Friday, 11 September 2009

Picture agencies and unauthorised use

Out-Law reports that Getty Images has recovered nearly £2,000 in damages (and its legal costs) from a removal company that used one of Getty's images on its website. Pinsent Mason, the firm that publishes Out-Law, acted for Getty.

The damages were awarded to Getty despite that fact that the defendant removed (appropriate!) the image from its site as soon as it received a letter about it. Most recipients of similar letters react the same way - then they plead innocence, perhaps on the basis that their website designer (make that ex-website designer) had done it. Alternatively, as in this case, they then ignore it and hope it will go away. Getty are not the sort of people who are inclined to go away.

I sympathise with all concerned, to some extent. Getty are not selling their own work: they represent professional photographers, who need to protect their copyright. They cannot allow infringements to pass unremarked. On the other hand, the defendant could be (pretty) innocent, which might give them protection from paying damages for infringing. They probably should have dealt more carefully with the matter in the contract with their website designer (but there often isn't a contract at all), and the website designer should have known better - after all, they are charging a fee to do the work and should do it professionally. They should also know that just because they didn't get it from the picture agency's site, there might not be an agency somewhere that has a right to be paid.

What I don't have much sympathy with is the heavy-handed attitude of the agencies, or the way they go about collecting what is due. They don't usually threaten to sue for copyright infringement, which would be expensive and uncertain: they send an invoice and then claim when it isn't paid. They can do that in the small claims court rather than the High Court, although what happened here is that they did sue for infringement in the High Court. They probably thought it worthwhile pour encourager les autres: it's also useful when your lawyers produce a widely-read journal in which it can be publicised, a very astute move by Pinsent Mason.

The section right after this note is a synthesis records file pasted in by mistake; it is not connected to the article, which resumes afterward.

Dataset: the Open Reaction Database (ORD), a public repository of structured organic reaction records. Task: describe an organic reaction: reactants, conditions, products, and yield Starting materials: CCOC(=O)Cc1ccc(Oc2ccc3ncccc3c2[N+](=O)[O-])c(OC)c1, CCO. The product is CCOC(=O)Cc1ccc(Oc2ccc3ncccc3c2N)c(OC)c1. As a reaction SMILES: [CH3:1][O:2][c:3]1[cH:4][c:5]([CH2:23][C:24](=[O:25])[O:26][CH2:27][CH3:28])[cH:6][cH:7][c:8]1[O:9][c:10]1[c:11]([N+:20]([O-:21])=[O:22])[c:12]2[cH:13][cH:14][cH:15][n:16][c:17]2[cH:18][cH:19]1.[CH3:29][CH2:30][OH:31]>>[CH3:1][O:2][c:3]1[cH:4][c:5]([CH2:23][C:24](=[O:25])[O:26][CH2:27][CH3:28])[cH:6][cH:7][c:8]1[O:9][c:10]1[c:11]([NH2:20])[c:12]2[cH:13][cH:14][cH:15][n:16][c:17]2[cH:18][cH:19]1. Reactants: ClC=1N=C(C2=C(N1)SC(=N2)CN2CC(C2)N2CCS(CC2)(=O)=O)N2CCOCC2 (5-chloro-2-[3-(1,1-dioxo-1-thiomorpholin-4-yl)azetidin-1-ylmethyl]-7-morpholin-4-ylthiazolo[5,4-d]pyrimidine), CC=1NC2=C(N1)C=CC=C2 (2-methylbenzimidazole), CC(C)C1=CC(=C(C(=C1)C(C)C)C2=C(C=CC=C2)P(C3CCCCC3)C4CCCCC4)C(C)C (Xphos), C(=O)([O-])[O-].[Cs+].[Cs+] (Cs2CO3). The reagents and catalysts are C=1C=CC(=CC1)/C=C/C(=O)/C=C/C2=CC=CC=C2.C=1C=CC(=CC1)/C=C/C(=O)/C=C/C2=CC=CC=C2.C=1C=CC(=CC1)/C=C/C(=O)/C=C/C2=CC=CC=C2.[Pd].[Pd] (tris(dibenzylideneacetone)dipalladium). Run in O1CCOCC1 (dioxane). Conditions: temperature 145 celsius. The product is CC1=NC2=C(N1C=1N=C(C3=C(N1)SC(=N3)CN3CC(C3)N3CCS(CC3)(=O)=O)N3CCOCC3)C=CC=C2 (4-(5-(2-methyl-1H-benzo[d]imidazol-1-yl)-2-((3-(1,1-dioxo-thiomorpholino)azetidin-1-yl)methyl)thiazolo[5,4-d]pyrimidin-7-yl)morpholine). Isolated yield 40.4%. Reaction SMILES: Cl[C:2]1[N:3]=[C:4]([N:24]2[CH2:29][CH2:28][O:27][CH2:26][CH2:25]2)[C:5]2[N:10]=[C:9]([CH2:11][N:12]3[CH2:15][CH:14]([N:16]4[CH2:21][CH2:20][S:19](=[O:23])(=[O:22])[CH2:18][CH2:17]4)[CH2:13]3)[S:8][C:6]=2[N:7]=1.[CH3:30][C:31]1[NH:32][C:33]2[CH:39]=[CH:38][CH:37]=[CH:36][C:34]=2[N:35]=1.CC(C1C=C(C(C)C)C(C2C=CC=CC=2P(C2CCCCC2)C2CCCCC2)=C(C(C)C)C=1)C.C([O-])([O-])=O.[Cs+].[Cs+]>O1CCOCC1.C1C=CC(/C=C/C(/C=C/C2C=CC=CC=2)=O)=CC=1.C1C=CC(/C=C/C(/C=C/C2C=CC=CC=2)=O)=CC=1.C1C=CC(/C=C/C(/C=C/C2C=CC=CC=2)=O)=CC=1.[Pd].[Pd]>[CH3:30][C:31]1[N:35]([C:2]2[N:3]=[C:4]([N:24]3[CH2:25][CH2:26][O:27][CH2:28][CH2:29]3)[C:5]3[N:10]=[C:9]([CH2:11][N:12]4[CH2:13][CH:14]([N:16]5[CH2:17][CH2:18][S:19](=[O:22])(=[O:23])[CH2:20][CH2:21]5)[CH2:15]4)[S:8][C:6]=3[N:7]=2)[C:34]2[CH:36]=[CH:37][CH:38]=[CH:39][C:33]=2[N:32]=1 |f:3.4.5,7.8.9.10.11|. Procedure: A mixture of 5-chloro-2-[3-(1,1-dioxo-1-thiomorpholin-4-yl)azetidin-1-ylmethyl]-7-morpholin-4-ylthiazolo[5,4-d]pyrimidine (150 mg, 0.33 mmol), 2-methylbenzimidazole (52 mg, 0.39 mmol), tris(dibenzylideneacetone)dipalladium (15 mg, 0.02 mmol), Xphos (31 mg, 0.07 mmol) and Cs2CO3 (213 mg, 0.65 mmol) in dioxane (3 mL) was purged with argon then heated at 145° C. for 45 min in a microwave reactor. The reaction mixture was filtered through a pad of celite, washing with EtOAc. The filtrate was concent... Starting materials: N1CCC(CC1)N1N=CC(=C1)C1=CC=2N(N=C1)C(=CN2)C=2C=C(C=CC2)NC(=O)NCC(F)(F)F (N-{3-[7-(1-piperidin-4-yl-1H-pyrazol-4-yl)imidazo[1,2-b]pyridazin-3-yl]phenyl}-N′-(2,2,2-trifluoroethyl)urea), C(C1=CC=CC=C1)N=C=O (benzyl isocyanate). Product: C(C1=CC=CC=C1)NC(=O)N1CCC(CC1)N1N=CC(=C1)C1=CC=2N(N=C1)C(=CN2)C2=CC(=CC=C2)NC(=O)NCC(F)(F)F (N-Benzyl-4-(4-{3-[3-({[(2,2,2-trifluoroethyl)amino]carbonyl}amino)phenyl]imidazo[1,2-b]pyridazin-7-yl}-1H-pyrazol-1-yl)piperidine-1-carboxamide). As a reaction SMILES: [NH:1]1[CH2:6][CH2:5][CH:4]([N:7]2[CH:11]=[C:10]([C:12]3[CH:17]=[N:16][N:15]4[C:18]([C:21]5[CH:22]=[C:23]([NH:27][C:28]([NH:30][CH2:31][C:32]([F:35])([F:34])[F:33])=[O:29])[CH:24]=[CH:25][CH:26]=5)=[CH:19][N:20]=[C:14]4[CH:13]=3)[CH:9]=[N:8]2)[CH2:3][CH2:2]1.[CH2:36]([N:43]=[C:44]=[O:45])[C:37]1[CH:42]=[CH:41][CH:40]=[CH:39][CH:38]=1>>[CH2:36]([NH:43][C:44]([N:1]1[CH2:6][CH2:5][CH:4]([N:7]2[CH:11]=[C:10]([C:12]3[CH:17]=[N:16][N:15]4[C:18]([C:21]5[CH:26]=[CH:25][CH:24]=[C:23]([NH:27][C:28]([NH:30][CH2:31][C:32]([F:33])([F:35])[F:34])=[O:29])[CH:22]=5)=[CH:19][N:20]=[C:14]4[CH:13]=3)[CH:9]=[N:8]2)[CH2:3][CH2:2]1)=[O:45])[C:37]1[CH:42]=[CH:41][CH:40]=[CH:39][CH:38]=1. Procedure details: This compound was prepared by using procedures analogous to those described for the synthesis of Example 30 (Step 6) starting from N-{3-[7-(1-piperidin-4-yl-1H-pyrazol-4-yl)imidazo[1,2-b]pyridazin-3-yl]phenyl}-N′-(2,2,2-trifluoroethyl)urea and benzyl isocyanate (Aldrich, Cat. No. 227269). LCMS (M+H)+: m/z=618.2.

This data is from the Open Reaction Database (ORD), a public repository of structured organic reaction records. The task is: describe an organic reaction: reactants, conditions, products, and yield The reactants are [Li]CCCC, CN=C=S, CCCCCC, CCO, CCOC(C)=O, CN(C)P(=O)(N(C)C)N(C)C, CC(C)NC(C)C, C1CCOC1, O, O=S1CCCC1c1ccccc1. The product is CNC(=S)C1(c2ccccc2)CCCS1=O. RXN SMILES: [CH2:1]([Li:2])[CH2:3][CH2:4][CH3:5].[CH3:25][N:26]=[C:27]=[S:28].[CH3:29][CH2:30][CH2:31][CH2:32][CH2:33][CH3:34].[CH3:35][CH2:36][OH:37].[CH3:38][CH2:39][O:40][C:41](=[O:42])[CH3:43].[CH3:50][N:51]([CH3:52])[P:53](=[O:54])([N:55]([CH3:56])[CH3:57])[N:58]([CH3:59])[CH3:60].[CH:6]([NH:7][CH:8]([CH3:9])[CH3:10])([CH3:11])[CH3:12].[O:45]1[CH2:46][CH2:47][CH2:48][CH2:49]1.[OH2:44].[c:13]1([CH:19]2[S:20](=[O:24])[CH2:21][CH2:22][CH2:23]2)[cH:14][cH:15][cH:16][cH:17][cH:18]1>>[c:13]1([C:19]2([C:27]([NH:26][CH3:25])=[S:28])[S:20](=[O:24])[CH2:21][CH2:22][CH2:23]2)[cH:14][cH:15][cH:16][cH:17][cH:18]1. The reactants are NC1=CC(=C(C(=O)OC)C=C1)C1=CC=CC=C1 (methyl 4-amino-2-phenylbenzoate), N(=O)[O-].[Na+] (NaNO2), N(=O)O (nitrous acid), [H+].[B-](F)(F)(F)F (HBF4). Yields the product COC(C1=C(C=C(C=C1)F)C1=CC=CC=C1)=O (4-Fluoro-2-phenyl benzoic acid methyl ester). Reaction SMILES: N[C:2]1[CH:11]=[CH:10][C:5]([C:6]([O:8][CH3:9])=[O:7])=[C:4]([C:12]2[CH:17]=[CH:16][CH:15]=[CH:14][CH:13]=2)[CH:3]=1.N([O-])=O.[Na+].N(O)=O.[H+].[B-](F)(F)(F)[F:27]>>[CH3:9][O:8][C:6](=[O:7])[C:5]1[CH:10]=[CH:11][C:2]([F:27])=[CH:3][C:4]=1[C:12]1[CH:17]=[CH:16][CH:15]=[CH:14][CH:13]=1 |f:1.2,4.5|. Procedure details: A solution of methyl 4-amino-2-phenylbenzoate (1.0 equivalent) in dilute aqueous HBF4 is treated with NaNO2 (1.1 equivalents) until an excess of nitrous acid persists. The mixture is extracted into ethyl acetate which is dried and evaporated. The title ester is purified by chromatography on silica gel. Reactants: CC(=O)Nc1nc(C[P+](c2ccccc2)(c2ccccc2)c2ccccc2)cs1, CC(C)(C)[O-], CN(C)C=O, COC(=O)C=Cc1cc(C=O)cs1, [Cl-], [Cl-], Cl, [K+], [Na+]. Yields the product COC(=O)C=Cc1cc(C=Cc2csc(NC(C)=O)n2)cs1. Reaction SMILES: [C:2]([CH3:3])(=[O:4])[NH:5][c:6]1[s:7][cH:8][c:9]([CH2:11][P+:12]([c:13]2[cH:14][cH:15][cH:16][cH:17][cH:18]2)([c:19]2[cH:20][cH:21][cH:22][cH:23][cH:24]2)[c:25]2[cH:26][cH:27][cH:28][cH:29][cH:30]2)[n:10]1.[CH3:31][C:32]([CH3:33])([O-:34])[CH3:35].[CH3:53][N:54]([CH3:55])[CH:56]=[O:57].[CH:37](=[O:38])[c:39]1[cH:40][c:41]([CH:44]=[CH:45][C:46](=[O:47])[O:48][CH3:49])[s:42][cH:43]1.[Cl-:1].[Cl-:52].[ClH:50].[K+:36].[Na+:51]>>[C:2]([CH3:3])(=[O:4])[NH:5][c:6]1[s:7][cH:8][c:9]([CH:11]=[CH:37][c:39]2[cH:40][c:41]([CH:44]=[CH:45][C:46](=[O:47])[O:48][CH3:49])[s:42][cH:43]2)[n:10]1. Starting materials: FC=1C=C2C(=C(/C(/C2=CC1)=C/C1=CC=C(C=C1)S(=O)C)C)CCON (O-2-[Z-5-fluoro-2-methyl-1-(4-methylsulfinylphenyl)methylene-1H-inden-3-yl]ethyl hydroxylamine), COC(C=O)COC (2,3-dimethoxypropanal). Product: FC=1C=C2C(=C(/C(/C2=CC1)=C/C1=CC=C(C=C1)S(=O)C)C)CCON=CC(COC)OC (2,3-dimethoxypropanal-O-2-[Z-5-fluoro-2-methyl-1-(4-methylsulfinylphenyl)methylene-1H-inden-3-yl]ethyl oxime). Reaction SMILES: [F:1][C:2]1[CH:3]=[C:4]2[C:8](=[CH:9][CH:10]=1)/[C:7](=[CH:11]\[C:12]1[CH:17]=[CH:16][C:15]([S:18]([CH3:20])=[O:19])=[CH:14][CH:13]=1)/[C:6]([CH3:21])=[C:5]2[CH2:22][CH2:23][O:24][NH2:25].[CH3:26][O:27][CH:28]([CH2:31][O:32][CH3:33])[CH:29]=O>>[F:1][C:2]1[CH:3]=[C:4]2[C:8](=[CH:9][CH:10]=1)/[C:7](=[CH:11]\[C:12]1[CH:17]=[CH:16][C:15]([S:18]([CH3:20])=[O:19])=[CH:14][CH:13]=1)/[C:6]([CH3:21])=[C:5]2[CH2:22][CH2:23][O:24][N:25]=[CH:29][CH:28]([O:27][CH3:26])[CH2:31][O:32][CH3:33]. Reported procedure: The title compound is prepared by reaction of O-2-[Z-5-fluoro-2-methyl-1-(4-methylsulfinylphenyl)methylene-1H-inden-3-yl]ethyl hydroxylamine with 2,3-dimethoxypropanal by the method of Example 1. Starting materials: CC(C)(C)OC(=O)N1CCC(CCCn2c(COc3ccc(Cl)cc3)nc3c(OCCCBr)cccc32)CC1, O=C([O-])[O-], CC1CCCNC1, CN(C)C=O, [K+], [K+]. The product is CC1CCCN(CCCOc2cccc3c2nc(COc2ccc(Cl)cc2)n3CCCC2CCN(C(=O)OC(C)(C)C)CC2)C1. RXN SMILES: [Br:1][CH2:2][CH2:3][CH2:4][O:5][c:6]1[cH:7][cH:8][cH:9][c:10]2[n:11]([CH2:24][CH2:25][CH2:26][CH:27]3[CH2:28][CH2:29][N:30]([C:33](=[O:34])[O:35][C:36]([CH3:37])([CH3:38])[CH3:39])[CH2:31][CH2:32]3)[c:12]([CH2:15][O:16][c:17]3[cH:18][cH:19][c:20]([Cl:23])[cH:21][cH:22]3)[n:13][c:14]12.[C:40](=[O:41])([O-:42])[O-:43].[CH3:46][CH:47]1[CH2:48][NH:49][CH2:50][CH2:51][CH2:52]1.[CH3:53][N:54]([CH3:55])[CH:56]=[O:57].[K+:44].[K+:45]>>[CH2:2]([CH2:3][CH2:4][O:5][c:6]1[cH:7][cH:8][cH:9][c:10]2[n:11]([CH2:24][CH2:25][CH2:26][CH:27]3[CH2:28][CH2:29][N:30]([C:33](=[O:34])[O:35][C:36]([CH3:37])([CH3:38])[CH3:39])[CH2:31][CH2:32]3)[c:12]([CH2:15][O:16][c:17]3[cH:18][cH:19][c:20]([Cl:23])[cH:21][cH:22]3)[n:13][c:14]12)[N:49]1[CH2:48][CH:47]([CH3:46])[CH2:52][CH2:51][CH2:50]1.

The normal measure of damages in a case like this would be (as Out-Law notes) the commercial rate for the use of the picture. Getty also claimed the cost of tracking down the infringement along with additional damages, available if the infringement is flagrant, and what they referred to as "insidious damages", representing the damage caused to their ability to charge a commercial rate to other users. The settlement agreement does not explain what happened to these claims, but £2,000 sounds like the standard-rate charge without either of these types of extra damages.

1 comment:

Anonymous said...

So if, as with someone I know, Getty demanded 7 thousand odd quid for 4 images and then refused to prove exclusive ownership or how they worked out the amount, but just threatened court and refused to negotiate, you reckon they should just pay up?


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